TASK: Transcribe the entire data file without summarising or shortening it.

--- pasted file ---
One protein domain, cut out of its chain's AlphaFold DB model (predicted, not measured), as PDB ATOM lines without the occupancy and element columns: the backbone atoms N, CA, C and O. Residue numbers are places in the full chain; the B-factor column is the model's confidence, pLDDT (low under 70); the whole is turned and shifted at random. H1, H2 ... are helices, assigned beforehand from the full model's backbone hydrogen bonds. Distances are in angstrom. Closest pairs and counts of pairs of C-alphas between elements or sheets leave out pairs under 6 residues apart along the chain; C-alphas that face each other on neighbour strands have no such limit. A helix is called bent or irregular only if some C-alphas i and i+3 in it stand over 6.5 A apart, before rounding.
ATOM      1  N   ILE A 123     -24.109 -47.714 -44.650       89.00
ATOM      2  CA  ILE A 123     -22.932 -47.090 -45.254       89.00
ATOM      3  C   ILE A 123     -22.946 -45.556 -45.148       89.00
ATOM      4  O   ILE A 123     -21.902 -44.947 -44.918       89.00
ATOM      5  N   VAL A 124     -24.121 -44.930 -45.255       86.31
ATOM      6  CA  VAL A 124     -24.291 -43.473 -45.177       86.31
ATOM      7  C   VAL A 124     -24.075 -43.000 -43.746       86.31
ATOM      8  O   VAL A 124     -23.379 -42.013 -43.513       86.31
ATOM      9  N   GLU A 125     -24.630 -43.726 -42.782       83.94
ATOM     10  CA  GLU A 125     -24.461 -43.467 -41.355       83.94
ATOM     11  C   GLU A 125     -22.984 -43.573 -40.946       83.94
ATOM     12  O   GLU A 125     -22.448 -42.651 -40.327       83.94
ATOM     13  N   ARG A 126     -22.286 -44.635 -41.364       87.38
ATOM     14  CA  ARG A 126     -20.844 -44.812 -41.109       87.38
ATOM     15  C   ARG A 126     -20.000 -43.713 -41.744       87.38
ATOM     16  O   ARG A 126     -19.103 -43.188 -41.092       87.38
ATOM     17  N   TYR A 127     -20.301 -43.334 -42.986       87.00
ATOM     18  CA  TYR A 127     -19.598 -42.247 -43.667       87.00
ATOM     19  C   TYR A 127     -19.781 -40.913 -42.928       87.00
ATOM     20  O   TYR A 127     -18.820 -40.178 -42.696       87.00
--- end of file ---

One protein domain, cut out of its chain's AlphaFold DB model (predicted, not measured), as PDB ATOM lines without the occupancy and element columns: the backbone atoms N, CA, C and O. Residue numbers are places in the full chain; the B-factor column is the model's confidence, pLDDT (low under 70); the whole is turned and shifted at random. H1, H2 ... are helices, assigned beforehand from the full model's backbone hydrogen bonds. Distances are in angstrom. Closest pairs and counts of pairs of C-alphas between elements or sheets leave out pairs under 6 residues apart along the chain; C-alphas that face each other on neighbour strands have no such limit. A helix is called bent or irregular only if some C-alphas i and i+3 in it stand over 6.5 A apart, before rounding.
ATOM      1  N   ILE A 123     -24.109 -47.714 -44.650       89.00
ATOM      2  CA  ILE A 123     -22.932 -47.090 -45.254       89.00
ATOM      3  C   ILE A 123     -22.946 -45.556 -45.148       89.00
ATOM      4  O   ILE A 123     -21.902 -44.947 -44.918       89.00
ATOM      5  N   VAL A 124     -24.121 -44.930 -45.255       86.31
ATOM      6  CA  VAL A 124     -24.291 -43.473 -45.177       86.31
ATOM      7  C   VAL A 124     -24.075 -43.000 -43.746       86.31
ATOM      8  O   VAL A 124     -23.379 -42.013 -43.513       86.31
ATOM      9  N   GLU A 125     -24.630 -43.726 -42.782       83.94
ATOM     10  CA  GLU A 125     -24.461 -43.467 -41.355       83.94
ATOM     11  C   GLU A 125     -22.984 -43.573 -40.946       83.94
ATOM     12  O   GLU A 125     -22.448 -42.651 -40.327       83.94
ATOM     13  N   ARG A 126     -22.286 -44.635 -41.364       87.38
ATOM     14  CA  ARG A 126     -20.844 -44.812 -41.109       87.38
ATOM     15  C   ARG A 126     -20.000 -43.713 -41.744       87.38
ATOM     16  O   ARG A 126     -19.103 -43.188 -41.092       87.38
ATOM     17  N   TYR A 127     -20.301 -43.334 -42.986       87.00
ATOM     18  CA  TYR A 127     -19.598 -42.247 -43.667       87.00
ATOM     19  C   TYR A 127     -19.781 -40.913 -42.928       87.00
ATOM     20  O   TYR A 127     -18.820 -40.178 -42.696       87.00